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Can a probation officer violate you for no reason at all even if there is no evidence i complied with everything

Miami, FL |
Attorney answers 3

Best Answer

Typically there has to be a reason for you to be violated (such as you failed a drug test, failed to appear for an appointment, or you committed a new law violation). If you are violated for truly "no reason" then the state should decline the charge.

The response posted above is provided for informational purposes only. Responses such as this, based on limited facts, are no substitute for actual legal advice and counsel by a qualified lawyer that has reviewed the entirety of your case. Additionally, no attorney client relationship was created, and no part of this response constitutes legal advice or counsel.



good to hear i appreciate that best answer i got because i always believed they needed proof if u violated like if u failed a pee test they need to see papers and so on and so on


Sure. You can be violated when you think you have complied just as you can be convicted if you think you are innocent. I suggest you consult with an attorney.

The information provided in this answer does not create an attorney-client relationship and is not considered to be legal advice.



i just always thought that they need evidence and all before a arrest can be made for probation

Valerie Semmes Bouffiou

Valerie Semmes Bouffiou


I'm guessing your po has something he or she considers evidence. This doesn't mean you will actually be violated.



thats what i believe i completed everything and showed up to all appointments and did everything accordingly she just clamed i cussed at her on phone which i did not an anyways and besides there is no direct violation for name calling im sure of


This is an incomplete and loaded question.

1) What does the interstate transfer have to do with your situation? Are you on FL probation or is it courtesy supervision?

2) Can a PO violate you? No. PO's do not violate people. PO's accuse people of violating. Then the State Attorney decides whether or not they can (and wish to) prove a violation. Ultimately it is the Judge who determines a) whether or not a violation occurred; b) if so whether it was material and willful and c) if so what sentence should be imposed.

3) Its a good rule of thumb to never ever under any circumstances do anything but bend over backward to comply with any and all requests of your PO and to do so with a smile on your face. Your PO can conjure up a reason to accuse you, to have you locked up and to cause you to defend yourself. Even if you "win" in the end you still "lose" short term. Plus, you still have to deal with your PO afterward....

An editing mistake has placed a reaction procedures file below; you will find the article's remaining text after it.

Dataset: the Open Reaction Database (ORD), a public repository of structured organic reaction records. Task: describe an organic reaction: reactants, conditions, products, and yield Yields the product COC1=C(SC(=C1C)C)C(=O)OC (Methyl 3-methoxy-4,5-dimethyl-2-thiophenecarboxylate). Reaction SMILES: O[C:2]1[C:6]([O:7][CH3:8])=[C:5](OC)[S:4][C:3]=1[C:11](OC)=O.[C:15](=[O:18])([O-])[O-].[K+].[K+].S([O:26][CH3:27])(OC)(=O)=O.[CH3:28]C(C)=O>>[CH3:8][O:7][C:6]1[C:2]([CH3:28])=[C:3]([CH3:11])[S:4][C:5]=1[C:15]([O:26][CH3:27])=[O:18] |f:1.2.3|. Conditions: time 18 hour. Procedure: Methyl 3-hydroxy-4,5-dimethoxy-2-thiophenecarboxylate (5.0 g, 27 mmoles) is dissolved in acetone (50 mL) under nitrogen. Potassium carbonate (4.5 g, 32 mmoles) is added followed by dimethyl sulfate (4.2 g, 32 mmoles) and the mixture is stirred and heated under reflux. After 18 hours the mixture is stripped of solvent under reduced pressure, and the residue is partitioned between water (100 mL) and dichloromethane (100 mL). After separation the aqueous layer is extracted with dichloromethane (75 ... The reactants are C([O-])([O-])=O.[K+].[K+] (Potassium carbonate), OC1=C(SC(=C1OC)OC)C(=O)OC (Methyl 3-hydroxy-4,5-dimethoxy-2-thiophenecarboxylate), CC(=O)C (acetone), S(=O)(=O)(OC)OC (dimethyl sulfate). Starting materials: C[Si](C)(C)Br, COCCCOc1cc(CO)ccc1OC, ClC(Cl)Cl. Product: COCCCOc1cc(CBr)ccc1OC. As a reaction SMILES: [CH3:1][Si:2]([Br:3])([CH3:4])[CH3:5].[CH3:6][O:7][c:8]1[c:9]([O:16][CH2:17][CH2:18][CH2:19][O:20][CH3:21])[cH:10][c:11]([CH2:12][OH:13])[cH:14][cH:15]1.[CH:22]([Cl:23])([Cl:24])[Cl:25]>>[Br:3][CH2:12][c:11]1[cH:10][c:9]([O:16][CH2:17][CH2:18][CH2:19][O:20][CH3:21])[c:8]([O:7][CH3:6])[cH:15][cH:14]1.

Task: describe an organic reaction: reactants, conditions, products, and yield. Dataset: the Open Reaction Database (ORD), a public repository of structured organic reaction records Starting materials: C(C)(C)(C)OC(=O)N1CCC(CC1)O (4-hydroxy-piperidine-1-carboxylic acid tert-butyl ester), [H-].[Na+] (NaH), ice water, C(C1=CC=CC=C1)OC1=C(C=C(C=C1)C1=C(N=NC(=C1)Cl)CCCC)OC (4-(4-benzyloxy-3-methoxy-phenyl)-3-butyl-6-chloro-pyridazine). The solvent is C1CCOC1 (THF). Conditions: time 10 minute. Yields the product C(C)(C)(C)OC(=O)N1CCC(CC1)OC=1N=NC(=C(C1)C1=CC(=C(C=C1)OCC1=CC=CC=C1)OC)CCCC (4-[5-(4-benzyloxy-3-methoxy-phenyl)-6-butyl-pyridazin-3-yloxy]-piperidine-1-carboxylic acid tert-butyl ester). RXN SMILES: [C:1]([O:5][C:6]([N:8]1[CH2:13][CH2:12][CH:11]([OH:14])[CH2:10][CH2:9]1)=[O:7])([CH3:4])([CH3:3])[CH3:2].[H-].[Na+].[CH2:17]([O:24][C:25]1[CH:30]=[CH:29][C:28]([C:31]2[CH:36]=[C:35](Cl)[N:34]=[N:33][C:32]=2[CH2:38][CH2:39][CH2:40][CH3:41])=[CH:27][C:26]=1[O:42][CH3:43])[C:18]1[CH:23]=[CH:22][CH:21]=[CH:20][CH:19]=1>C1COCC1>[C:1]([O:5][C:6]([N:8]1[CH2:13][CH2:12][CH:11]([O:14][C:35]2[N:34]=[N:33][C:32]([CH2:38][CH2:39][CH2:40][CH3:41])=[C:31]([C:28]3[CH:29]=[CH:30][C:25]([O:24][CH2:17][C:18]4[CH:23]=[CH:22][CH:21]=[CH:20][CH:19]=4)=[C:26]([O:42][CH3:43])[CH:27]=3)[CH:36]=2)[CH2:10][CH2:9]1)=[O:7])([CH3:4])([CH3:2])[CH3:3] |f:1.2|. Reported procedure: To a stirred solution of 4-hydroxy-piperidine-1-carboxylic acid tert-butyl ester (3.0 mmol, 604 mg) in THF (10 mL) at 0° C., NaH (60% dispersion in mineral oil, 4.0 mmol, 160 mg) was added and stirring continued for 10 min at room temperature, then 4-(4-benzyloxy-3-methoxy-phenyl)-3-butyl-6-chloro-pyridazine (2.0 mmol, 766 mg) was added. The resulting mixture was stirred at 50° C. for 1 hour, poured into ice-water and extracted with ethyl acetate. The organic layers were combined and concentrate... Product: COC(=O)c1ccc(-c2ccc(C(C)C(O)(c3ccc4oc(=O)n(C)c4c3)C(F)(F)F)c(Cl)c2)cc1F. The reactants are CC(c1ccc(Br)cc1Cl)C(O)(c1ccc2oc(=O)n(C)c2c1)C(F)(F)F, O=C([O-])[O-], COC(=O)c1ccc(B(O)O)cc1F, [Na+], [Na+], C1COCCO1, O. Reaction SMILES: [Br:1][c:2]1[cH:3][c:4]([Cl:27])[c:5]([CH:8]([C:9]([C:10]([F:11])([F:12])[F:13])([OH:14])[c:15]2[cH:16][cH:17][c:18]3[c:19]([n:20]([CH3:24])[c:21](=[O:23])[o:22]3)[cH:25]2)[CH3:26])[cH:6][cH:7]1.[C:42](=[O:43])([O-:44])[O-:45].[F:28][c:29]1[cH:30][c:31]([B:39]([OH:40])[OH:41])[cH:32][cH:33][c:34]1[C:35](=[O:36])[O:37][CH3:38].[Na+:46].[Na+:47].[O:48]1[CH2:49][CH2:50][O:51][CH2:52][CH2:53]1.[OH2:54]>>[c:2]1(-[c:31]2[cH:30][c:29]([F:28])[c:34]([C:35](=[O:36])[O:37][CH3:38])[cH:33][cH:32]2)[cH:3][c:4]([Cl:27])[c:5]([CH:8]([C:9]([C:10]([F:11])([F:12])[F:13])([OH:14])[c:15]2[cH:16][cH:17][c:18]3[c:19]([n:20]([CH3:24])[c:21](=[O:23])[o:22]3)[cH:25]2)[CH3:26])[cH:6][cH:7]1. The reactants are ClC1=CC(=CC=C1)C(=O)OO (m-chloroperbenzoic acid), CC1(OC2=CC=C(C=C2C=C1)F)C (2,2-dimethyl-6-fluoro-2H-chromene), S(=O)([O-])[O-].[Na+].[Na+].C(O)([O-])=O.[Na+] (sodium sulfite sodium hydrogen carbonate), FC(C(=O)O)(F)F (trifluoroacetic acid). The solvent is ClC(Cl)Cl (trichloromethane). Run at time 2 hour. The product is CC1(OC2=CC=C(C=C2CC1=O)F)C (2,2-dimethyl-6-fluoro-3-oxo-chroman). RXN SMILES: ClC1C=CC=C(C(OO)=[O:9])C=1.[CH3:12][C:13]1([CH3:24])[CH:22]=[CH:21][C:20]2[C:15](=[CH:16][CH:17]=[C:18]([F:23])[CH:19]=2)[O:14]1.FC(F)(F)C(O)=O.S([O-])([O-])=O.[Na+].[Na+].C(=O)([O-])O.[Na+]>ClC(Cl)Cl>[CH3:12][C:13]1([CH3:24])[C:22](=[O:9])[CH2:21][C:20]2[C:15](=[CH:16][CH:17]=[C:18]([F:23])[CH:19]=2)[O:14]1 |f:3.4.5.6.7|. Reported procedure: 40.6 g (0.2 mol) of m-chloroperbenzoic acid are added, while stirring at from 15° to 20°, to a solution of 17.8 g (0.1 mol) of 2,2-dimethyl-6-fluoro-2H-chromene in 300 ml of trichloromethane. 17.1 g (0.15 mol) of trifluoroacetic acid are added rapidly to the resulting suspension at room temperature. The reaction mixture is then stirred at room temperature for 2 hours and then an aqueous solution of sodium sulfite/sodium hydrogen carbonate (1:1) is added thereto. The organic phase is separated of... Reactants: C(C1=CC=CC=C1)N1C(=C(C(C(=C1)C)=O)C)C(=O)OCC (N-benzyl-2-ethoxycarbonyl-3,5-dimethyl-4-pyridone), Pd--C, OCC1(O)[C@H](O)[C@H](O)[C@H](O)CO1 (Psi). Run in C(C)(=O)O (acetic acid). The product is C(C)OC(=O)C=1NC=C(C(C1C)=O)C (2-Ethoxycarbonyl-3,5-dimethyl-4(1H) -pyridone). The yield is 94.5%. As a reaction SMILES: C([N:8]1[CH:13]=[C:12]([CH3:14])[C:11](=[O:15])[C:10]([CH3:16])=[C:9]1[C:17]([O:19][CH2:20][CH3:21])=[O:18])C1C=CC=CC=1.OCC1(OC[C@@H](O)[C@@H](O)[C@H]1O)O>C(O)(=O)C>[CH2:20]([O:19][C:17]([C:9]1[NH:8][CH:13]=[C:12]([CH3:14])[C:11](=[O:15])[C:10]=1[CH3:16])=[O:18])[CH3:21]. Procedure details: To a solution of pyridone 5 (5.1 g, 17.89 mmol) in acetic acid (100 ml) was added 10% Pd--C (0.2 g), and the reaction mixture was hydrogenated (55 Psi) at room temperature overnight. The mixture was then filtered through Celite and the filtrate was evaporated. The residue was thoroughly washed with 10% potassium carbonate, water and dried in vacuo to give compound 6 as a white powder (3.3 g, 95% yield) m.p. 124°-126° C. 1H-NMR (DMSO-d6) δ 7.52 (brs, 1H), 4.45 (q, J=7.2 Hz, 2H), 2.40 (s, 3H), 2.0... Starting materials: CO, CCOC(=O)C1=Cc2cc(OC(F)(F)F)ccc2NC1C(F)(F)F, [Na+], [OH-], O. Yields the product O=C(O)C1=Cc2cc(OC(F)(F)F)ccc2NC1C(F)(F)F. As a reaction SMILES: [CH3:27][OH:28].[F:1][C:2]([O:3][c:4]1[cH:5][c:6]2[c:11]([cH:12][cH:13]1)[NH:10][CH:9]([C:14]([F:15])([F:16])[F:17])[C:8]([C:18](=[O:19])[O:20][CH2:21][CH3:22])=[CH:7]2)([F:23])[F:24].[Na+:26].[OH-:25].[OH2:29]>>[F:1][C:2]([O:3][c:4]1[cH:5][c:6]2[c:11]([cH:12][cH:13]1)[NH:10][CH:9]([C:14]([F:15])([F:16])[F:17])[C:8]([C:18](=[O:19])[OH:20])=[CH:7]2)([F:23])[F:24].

4) It may help for you to think about being on probation as a gift of sorts, albeit one which is given to you by an Indian giver who can take it back at any time (the alternative being jail). It behooves you to remember that at all times while serving your probationary period. Think of your time on probation as walking on a tightrope: Stray just a little to either side, lose your concentration or balance even for a moment and you fall. However, instead of landing on the ground you land in jail or prison.

All of this said, violations of probation (VOP's) are very different than substantive (new) cases. The terms and conditions of probation make it such that any material and willful violation can result in a no bond hold, a bench (not a jury) hearing (trial) with lax rules of evidence, admissible hearsay and a reduced burden of proof (a "preponderance of evidence" - or "more likely than not"). In the 305 (where I primarily practice) we have 45 criminal court Judges, some of whom are very strict and others who are more tolerant, but none of them are "fond" of probationers accused of violating. It throws a proverbial monkey wrench into their docket and causes a mostly closed case to print out where, all things equal, it should not.

My advise: If you think that you face an accusation of a violation then proactively locate an experienced 305 area criminal defense lawyer, engage in a meaningful consultation and get yourself some advise which is legally sound and has been custom tailored as possible to meet your specific reasonable needs in your unique case.

In the interim you might consider taking a look at my Avvo Legal Guide on surviving probation / CC in Florida as it contains a great deal of information on the subject and may prove to be helpful to you. For your convenience a link follows:

Please see:

I hope that this has been helpful.

First, second and third: No attorney-client relationship exists by virtue of any Q&A with Michael A. Haber, Esq. on Avvo. Fourth: Anything that you post on Avvo (or on similar sites) or on any social media is by its nature public. It is essentially an admission / confession and can be introduced into evidence as a statement against your interest in a subsequent legal proceeding. Once posted you lose any reasonable expectation of privacy, so, as this is an open forum (with no privilege attached), please be extra careful when considering what to post online (forewarned is forearmed.)

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